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Horror Books Horror Mystery and Lore

Alaska’s Bigfoot: The Tornit

History and Mythology of the Tornit

Tornit, Alaska's Bigfoot, caught and caged
Photography by Elmira Gokoryan

Back in the old times, when Baffin Island was still known as Nunatsiarmiut (new-naht-saw-me-oot) and before European influence, the Inuit people lived near the coast of Kangiqtualuk. They were master kayak-builders and survived by means of subsistence—they were excellent hunters, regularly bringing in seals and whales to feed the people in their villages. They were not the only people living on the island though, they lived under the shadow of fear with a tribe of much bigger and aggressive people. Their way of living was different than their Inuit counterparts, as they could not build kayaks, tan hides, or preserve food in the traditional ways of the north.

These people are known as the Tornit (tore-knit) and possessed not only a larger stature but extraordinary strength; they would build houses out of stones and boulders that were much too large for any Inuit person to lift. These creatures, although human-like, are not human at all, with long arms and legs, they present more like a large ape or Neanderthal. Although they are bipedal in nature they would still be mistaken for a bear at a distance, due to their hairy appearance. Despite their largely physical advantages over a regular man, the Tornit have exceedingly poor eyesight which hinders their ability to hunt. They often smell like ghastly rotting flesh at worst and at best as if they have been freshly sprayed by a skunk—this concept also connects them largely to the creature of the southern United States known as the Skunk Ape.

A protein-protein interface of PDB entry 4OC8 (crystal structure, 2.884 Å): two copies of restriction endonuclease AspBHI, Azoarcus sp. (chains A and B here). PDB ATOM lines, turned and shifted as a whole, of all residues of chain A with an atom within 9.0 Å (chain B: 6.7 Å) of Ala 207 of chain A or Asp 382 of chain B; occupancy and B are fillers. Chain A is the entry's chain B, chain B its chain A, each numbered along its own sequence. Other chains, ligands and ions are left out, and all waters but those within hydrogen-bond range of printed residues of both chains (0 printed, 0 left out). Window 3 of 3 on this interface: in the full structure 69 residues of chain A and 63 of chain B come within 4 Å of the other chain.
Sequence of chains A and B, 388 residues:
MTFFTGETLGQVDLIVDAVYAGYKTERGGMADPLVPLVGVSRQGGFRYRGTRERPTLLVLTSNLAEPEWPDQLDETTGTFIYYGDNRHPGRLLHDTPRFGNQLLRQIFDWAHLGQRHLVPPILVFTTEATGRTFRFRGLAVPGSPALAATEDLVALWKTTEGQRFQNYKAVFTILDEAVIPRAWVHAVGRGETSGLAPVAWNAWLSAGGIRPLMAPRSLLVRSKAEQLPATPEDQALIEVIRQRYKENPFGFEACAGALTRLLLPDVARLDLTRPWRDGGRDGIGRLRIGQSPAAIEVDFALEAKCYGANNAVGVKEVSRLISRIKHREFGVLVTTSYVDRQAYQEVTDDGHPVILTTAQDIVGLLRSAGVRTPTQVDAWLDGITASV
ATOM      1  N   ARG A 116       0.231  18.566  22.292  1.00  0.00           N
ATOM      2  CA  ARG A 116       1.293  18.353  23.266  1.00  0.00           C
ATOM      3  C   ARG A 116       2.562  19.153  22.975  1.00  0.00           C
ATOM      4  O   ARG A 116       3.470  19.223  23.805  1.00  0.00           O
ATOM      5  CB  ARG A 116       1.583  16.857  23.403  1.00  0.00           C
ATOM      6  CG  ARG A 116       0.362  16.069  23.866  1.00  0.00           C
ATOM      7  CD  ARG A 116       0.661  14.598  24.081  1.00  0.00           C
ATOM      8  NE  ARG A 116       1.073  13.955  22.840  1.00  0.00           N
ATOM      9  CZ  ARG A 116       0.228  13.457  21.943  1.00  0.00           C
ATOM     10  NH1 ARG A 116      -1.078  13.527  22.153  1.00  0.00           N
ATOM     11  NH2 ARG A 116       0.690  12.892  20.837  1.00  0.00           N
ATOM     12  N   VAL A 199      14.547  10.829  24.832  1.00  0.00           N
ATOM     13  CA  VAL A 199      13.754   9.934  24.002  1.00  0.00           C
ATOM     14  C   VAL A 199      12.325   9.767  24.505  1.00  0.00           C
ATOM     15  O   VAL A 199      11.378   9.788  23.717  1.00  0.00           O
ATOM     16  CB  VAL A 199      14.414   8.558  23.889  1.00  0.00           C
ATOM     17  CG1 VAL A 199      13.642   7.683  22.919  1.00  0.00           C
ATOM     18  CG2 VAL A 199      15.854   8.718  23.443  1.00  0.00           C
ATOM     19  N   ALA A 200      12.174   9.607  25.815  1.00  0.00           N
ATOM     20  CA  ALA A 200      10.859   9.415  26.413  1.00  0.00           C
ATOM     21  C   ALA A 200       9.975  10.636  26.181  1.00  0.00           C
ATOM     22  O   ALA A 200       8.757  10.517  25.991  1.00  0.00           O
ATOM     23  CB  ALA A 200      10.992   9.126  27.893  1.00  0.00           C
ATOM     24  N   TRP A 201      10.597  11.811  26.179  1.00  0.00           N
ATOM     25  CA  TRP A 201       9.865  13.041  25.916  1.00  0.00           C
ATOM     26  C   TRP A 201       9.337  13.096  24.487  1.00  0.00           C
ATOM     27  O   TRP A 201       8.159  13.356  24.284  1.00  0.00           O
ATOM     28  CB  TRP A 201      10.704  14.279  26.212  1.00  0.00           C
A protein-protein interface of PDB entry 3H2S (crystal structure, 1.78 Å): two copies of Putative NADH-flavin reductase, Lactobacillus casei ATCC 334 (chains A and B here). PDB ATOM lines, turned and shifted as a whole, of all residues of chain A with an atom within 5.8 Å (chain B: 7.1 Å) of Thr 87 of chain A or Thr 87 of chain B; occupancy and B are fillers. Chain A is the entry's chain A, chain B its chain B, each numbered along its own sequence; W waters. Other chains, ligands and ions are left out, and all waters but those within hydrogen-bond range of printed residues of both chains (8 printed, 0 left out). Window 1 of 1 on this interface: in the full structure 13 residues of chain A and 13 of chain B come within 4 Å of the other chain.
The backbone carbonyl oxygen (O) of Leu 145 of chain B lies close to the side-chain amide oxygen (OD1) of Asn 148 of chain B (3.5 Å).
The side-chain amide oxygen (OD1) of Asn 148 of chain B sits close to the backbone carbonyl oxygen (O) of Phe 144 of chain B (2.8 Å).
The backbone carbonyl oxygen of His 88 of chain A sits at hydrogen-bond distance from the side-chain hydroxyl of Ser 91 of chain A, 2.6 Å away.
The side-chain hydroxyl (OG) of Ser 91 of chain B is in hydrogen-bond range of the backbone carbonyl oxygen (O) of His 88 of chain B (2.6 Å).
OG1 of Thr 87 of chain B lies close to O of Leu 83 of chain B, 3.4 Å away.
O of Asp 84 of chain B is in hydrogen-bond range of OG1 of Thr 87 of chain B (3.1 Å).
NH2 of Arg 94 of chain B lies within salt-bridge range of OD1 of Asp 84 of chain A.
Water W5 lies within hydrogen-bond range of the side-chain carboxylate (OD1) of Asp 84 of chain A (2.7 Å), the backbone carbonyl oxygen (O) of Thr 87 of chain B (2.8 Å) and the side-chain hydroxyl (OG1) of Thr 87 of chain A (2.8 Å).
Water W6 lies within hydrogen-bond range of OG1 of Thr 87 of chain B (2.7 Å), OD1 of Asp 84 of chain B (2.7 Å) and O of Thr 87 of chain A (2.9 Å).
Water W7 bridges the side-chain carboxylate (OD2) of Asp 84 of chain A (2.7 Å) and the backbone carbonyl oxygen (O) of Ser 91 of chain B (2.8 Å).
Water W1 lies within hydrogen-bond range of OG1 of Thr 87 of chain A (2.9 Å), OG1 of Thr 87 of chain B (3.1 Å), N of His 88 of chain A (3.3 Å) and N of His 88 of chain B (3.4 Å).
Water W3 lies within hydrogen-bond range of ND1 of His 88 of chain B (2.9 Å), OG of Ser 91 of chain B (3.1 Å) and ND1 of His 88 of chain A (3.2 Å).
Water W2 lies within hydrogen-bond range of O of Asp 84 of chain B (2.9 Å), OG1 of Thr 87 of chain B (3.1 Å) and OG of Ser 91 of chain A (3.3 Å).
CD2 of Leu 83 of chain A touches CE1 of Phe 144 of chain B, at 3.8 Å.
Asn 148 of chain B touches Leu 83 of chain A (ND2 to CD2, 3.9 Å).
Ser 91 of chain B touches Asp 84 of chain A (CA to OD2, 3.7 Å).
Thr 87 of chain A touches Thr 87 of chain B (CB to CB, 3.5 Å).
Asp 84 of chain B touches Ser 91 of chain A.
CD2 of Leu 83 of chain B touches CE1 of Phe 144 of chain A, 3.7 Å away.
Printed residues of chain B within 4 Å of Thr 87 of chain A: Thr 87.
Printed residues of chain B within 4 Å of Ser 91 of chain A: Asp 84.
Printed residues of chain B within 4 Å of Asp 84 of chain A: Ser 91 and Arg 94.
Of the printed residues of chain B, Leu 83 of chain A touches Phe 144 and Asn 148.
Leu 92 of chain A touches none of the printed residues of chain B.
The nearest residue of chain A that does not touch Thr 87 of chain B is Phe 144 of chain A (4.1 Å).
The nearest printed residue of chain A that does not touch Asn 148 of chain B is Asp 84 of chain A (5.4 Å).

So What’s the Story?

Crouching ape; Alaska's bigfoot, the Tornit
Photography by Kelly Sikkema

There is an abundance of lore available on these creatures through the published anthropological surveys of the Northern territories from the late nineteenth to the early twentieth centuries. Franz Boas wrote down the oral traditions of the Inuit people from Baffin Island to Hudson Bay and captured many stories of the unscrupulous nature of the Tornit. There were some inconsistencies, with some villages recalling oral traditions that painted the Tornit to be a friendlier beast and even other recollections that the Tornit were actually hunted as a food source.